Pinpoint how did the mistake happen and where things went wrong. Then ask yourself what you can do to fix the problem.
Assess if you need help or you can fix it on your own. Don't try to sweep it under the rug--that could backfire.
MORE IDEAS FROM THE ARTICLE
Take responsibility for whatever you did and understand the possible impact.
Give yourself room to be wrong, and don't defend yourself in hindsight. Defensiveness is your number one enemy.
Communicate the mistake to those affected or to those who can help, in ways that appeal to people's humanity.
Be sincere. Show that you care to fix it. Be honest about your struggles.
Expect to make public apologies.
Use them to cure yourself and your whole company of being defensive. Of course, do whatever you can to not repeat a failure.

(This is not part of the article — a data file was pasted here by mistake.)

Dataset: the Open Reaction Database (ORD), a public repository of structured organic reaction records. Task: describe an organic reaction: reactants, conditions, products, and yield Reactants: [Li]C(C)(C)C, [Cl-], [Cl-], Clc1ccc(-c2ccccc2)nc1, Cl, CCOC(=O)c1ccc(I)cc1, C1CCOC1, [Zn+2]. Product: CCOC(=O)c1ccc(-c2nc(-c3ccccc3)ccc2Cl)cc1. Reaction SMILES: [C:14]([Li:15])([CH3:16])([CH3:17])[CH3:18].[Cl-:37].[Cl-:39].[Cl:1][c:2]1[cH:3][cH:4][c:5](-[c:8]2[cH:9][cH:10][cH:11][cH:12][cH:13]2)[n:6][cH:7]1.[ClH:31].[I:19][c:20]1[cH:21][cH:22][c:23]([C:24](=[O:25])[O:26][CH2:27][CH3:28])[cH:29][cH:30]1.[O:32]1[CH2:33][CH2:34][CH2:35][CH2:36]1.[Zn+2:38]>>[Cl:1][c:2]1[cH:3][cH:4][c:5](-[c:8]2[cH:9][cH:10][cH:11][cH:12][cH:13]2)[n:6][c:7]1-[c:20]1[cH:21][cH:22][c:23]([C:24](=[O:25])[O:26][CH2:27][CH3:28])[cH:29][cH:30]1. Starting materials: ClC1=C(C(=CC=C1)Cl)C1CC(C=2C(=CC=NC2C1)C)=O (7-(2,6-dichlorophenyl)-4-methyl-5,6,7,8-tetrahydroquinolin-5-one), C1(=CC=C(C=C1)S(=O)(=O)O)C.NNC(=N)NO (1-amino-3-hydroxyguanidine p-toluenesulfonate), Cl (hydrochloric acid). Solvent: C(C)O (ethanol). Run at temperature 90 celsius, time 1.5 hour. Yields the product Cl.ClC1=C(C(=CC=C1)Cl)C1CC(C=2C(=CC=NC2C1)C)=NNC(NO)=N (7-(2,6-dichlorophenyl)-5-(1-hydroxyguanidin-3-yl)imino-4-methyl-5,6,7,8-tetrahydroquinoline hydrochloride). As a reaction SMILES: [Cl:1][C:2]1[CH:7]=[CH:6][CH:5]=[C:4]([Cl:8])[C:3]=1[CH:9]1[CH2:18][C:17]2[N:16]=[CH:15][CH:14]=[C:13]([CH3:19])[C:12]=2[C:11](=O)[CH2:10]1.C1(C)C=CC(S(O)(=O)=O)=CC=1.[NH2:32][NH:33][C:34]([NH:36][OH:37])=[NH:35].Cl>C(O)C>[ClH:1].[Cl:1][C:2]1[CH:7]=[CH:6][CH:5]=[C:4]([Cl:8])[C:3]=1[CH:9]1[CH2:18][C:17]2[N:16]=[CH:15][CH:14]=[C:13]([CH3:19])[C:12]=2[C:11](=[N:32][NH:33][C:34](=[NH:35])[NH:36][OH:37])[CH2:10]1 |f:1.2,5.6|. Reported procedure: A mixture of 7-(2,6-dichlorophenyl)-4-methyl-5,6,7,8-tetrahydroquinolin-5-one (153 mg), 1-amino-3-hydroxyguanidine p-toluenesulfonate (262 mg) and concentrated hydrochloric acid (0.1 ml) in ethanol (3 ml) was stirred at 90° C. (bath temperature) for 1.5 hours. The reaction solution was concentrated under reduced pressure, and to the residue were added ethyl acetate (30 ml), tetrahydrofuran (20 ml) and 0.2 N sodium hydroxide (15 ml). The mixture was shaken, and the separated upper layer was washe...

Taking responsibility means sacrificing your pride, not pumping your ego. It also means showing trust in people to help you.
It means not seeking others to blame for what happens in your life and being able to respond to challenges personally.
Being aware that your decisions have a direct impact on your life’s events is what personal responsibility is all about.
When you make mistakes, make a point of teaching others what you've learned. Doing so builds connection and trust.
The best leaders are the great teachers, coaches, and guides who show us the way after they have been down that path.
Facing mistakes often takes us straight to the heart of our fears. And when we experience and face those fears, they can disappear.
When we are stuck and admit that we can't do it alone it sends a signal and opens the door for help to show up. People, resources, and solutions will appear, especially when we ask for help.